Knight Ridder Shareholders Turn Back Options Expensing Proposal

April 24, 2003 ( - A day after the Financial Accounting Standards Board (FASB) endorsed requiring companies to treat stock option grants as expenses, Knight Ridder fended off a shareholder proposal urging the newspaper publisher to do just that.

The San Jose, California company said 34.1 million shares were voted against the stock option expensing measure while another 33.4 million shares were voted in favor, according to an Associated Press report. This vote was so close that Knight Ridder management initially projected the proposal would win, but a surge of last-minute ballots swung the outcome.

It may be a short-lived victory since the seven-member FASB unanimously agreed on Tuesday   that companies should be required to treat stock option grants as expenses (See  FASB Says Yes to Option Expensing).   The Norwalk, Connecticut-based accounting rulemaker will now move on to determining how to value options. The board said it expects to have a new rule in place sometime next year.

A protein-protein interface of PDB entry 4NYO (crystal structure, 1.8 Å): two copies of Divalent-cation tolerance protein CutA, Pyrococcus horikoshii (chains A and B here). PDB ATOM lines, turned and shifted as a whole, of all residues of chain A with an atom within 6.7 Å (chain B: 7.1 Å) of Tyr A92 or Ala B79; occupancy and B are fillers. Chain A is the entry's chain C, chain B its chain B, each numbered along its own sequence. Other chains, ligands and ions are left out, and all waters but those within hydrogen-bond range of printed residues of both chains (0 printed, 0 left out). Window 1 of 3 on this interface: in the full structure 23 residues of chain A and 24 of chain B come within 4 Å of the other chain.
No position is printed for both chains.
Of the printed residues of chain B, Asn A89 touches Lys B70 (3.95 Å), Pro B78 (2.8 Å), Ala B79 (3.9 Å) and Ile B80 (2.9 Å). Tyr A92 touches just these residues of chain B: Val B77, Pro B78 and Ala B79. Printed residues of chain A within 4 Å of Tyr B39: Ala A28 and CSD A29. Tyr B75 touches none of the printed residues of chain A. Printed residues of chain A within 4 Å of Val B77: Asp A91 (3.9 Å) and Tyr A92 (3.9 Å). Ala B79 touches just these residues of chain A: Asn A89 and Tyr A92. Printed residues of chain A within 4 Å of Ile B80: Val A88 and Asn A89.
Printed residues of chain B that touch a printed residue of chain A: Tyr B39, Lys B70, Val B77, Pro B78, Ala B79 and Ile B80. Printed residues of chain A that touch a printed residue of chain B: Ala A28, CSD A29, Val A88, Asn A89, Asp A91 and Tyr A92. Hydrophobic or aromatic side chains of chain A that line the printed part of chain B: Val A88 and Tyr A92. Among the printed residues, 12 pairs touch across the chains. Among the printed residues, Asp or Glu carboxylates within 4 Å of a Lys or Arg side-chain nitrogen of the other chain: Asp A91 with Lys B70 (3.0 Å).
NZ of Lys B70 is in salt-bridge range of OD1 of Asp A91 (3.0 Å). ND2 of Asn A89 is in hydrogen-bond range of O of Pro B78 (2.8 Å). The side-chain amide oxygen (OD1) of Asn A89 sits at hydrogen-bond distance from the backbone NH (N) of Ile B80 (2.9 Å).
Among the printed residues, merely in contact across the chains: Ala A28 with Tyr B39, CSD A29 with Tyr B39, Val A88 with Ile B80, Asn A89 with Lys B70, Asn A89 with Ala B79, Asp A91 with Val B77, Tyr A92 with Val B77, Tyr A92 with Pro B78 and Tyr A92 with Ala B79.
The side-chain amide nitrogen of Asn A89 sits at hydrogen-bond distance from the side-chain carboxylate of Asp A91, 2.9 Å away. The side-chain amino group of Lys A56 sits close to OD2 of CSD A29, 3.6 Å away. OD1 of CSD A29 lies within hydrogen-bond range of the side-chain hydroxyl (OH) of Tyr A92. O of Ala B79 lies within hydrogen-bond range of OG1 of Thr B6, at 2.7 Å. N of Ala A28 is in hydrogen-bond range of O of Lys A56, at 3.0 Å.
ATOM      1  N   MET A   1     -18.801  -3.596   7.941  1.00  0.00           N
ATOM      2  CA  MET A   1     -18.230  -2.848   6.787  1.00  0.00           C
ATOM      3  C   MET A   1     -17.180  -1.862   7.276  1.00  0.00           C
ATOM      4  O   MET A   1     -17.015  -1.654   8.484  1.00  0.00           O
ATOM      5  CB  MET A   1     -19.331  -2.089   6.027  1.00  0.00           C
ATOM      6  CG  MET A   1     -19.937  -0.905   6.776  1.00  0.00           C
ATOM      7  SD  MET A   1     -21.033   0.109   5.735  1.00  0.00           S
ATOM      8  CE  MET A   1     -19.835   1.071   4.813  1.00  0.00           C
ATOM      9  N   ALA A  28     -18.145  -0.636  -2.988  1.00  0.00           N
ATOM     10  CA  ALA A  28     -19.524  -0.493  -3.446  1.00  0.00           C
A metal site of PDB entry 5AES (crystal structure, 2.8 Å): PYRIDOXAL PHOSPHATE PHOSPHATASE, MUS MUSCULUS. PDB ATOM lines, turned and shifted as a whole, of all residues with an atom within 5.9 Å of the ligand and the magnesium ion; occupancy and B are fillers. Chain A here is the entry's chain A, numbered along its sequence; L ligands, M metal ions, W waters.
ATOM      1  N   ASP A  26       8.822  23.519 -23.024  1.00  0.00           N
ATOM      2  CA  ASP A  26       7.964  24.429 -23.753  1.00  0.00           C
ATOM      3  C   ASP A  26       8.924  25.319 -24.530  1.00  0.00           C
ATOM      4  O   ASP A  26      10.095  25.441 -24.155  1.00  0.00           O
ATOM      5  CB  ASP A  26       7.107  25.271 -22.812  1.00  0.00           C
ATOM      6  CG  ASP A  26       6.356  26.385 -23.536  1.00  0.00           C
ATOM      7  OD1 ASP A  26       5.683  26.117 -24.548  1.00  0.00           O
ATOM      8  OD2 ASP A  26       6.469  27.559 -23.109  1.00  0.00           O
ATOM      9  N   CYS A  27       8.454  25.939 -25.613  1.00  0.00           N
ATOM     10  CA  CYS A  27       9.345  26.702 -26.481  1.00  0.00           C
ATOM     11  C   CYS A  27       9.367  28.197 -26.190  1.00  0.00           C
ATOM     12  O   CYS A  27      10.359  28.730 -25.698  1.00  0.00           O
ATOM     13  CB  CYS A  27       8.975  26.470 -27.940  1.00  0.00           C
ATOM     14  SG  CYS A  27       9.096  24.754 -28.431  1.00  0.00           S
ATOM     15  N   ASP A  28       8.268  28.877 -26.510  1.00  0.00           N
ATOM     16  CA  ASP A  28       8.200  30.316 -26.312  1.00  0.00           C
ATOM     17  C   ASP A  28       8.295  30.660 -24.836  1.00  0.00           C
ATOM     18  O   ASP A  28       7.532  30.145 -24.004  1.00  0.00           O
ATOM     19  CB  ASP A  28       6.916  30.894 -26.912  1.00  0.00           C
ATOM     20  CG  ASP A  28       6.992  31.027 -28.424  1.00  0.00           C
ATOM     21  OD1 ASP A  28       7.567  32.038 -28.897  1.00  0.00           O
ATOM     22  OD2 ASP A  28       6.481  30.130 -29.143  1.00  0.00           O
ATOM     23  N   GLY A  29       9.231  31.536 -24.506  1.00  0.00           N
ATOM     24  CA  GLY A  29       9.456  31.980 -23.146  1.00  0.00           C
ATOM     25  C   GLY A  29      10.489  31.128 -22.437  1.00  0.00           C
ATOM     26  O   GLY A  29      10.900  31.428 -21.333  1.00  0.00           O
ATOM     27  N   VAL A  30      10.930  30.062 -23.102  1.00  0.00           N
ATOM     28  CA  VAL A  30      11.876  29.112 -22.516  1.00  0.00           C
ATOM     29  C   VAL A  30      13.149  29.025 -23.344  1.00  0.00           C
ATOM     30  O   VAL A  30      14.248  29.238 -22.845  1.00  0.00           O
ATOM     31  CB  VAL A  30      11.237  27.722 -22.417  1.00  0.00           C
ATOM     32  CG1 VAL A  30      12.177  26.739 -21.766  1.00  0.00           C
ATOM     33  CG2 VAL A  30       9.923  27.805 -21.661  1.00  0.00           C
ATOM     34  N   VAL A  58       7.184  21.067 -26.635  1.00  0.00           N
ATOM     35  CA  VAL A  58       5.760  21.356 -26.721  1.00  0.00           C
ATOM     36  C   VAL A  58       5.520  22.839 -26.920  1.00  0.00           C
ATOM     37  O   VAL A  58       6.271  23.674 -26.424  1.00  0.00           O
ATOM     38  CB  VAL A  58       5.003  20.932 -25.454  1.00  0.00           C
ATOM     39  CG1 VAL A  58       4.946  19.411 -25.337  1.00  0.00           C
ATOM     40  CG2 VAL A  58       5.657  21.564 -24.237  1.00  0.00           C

The issue has become a hot-button topic among many US companies. Options expensing backers say corporate accounting will become more transparent and that shareholders will get a more accurate picture of a company’s finances by recognizing the options’ cost. Opponents insist it wouldn’t be fair to expense stock options until there is a better way to calculate their true cost and that one valuation method unfairly overstates the shares’ value.

The fiercest opposition to expensing stock options is centered in the Silicon Valley, where high-tech companies have made the awards a standard part of employee compensation. Current accounting rules allow companies to limit their disclosures about stock option expenses to a footnote that estimates their impact on reported profits. Some high-tech companies have handed out so many stock options that treating them as an expense would trigger a major financial swing.   For example, Yahoo! Inc. would have lost $440 million last year, instead of registering a $42.8 million profit, had it been forced to expense stock options, according to the company’s annual report.

However, Knight Ridder wouldn’t see a dramatic turn in any event. Had it expensed stock options last year, Knight Ridder estimated its profit would have been $242.4 million instead of the reported net income of $257.4 million. The company had 10.4 million outstanding stock options at the end of 2002.